Roman technology rocks!

Yesterday I went to the annual conference of the Israeli Society for History and Philosophy of Science, an eclectic event if ever I saw one. Lectures covered such diverse issues as the possible role of quantum effects in neuronal microtubules in creating consciousness (yes, Penrose’s conjecture); blog writing as a therapeutic tool for adolescents with social and emotional problems; the development of the Theremin; and a lot besides. It was so much fun that I joined the society then and there!

A Maltese GalleyBut to the subject of this blog: there was a lecture by Yossi Eliav about The evolution of engineering literacy as seen in Venetian manuscripts about shipbuilding from the 15th century. This mouthful was actually very interesting; but at some point I asked a question about older ships and I was treated to the following insight: these Venetians had large rowing ships (right), galleys, carrying over 100 rowers, which were produced in large numbers and used extensively for centuries; so did the Romans, Carthaginians and Greeks 20 centuries earlier. But the Roman and Greek galleys – triremes, with 3 rows of rowers – were of a completely different, and far superior, construction!

The medieval and early modern ships were built from the inside out: first the keel and ribs were built, and then planks were nailed to this skeleton from the outside. The ancient trireme was built from the outside in: first the shell was built from planks connected to each other with mortise and tenon joints; then the inner skeleton was added as reinforcement. This meant that the trireme had a solid hull that could withstand shearing forces, which the Venetian galleys could not. In addition, the precision of the Greek and Roman work was such that the hull was practically watertight even without caulking!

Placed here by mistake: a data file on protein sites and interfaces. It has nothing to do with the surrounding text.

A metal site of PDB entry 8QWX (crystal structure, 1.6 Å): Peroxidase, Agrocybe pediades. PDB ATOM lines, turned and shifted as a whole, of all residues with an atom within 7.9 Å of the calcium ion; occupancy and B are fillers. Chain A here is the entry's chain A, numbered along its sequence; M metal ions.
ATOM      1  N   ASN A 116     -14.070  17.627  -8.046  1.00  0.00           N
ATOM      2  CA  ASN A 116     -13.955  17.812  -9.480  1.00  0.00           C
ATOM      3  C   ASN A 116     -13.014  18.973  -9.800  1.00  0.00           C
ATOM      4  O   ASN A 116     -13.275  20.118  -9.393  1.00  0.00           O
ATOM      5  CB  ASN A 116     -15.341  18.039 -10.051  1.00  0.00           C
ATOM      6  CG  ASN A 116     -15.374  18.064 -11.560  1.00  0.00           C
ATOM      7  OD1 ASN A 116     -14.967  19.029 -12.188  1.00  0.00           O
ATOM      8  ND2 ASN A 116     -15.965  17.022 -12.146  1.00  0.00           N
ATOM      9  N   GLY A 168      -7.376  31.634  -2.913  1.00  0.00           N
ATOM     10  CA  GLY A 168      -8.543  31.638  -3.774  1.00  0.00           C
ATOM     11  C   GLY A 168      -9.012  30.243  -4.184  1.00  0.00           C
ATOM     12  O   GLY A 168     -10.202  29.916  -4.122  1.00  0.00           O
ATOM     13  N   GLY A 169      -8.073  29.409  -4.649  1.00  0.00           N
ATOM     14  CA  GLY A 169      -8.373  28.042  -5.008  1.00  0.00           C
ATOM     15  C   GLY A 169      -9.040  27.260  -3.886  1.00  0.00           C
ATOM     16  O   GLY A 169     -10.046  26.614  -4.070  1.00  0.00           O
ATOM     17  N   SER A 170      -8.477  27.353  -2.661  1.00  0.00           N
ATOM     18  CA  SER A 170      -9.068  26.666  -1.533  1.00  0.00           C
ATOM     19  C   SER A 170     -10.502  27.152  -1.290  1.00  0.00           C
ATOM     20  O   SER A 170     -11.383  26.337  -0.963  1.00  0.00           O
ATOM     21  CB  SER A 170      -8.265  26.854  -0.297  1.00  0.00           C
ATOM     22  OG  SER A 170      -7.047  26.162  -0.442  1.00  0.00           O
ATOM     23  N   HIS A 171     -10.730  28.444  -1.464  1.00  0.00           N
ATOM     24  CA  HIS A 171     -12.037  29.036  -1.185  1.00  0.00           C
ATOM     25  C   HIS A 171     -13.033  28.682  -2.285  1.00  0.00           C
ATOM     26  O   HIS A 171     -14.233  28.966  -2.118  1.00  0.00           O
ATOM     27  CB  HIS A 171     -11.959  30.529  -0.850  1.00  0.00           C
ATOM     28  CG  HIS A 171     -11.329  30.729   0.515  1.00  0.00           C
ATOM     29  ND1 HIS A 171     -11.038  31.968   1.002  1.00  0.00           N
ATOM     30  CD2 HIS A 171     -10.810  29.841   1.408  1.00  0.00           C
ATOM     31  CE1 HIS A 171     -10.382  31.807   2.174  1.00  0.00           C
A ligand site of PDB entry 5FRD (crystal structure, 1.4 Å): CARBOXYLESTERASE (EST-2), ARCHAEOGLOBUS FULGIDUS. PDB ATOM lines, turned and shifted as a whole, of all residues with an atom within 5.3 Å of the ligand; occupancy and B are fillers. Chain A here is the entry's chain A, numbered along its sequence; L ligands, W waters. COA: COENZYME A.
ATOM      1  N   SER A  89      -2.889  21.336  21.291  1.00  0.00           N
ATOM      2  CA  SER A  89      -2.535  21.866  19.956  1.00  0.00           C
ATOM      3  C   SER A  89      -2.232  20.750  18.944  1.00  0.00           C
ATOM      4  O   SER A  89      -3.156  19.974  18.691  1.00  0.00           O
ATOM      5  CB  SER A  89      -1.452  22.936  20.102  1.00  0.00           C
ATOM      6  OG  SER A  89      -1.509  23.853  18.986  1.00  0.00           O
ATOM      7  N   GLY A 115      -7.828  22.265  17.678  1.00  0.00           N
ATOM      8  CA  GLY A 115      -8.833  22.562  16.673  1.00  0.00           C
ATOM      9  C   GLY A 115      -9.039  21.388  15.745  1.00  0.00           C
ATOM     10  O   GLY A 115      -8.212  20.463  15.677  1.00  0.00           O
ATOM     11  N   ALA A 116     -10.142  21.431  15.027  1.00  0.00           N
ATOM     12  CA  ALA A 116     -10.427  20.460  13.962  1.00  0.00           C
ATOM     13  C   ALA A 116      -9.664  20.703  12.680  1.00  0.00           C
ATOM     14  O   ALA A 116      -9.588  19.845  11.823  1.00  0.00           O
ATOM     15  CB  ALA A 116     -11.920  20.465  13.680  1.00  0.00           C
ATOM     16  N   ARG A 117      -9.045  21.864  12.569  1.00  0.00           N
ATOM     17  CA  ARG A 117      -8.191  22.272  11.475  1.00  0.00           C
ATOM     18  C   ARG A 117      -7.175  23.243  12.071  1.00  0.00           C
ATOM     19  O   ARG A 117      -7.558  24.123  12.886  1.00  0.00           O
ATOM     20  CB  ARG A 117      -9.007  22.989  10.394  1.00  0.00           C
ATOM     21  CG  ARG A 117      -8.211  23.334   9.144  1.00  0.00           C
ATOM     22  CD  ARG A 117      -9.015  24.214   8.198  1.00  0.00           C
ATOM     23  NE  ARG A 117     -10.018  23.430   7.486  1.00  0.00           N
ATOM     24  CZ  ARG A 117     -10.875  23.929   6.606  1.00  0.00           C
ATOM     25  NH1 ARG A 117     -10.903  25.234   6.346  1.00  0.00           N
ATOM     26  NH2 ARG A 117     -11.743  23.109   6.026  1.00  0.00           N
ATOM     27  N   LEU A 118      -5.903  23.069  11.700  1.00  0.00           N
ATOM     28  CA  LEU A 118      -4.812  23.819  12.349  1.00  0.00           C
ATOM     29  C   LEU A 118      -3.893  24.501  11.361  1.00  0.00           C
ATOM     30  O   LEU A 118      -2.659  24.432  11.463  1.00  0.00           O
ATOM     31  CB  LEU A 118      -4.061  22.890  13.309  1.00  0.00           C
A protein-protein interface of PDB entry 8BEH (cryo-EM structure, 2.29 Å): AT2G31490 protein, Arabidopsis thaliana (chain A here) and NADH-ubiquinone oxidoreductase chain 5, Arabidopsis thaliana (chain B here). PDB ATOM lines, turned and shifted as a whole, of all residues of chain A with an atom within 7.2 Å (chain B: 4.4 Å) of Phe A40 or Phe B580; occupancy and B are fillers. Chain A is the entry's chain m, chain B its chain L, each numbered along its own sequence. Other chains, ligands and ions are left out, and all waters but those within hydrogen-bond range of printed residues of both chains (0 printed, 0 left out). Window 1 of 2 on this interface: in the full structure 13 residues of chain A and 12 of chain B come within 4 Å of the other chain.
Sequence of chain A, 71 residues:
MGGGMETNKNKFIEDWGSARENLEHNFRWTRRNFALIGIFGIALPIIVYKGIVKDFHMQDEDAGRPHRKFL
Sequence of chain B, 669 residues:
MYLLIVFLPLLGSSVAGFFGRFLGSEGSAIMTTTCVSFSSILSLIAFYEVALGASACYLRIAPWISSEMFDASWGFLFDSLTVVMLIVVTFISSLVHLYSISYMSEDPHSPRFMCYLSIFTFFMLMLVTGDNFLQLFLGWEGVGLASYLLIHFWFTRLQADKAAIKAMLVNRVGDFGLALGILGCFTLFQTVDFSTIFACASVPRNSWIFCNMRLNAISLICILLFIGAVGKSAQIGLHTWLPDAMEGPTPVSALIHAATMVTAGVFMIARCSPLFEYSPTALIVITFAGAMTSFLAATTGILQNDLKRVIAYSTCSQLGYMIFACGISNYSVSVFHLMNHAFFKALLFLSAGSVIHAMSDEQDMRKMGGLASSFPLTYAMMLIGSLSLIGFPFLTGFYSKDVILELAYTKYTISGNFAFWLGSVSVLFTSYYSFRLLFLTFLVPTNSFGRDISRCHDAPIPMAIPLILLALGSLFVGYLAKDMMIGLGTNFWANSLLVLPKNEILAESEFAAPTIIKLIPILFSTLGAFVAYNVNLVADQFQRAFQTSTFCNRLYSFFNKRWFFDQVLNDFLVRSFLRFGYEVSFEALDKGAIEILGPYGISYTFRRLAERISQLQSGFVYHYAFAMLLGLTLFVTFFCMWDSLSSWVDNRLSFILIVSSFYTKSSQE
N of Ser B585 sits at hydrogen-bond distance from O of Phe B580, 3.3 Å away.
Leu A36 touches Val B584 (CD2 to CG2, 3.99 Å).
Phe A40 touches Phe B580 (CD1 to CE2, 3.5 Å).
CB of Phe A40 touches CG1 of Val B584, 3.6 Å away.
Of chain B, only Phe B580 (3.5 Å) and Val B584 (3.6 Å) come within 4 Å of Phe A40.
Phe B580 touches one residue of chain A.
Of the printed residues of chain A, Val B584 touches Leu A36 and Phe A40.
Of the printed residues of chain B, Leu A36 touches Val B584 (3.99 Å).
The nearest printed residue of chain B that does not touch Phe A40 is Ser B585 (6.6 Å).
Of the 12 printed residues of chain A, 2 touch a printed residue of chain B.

The picture below shows this amazing technique in detail.
These ancients could sure build!

Trireme hull construction

Photo credits:
Maltese galley: Myriam Thyes, via Wikimedia Commons.
Trireme construction: Eric Gaba, via Wikimedia Commons.

2 Responses to “Roman technology rocks!”


  1. 1 Cynthia Morgan

    So…I’m assuming the wood swelled up tight and sealed all the mortises, tenons and pins but I wonder if you could use this method to produce a modular ship you could break down and carry for long overland hauls, then reassemble and stick back in the water…?

  2. 2 Nathan Zeldes

    Actually the Romans had little need to cross overland with their ships – their universe was all around the Mediterranean, a single and conveniently located body of water.

    Cynthia’s exact idea was, however, tried successfully during the crusades by Raynald of Châtillon, who needed to get ships from the Mediterranean across the desert to the red sea on camelback.

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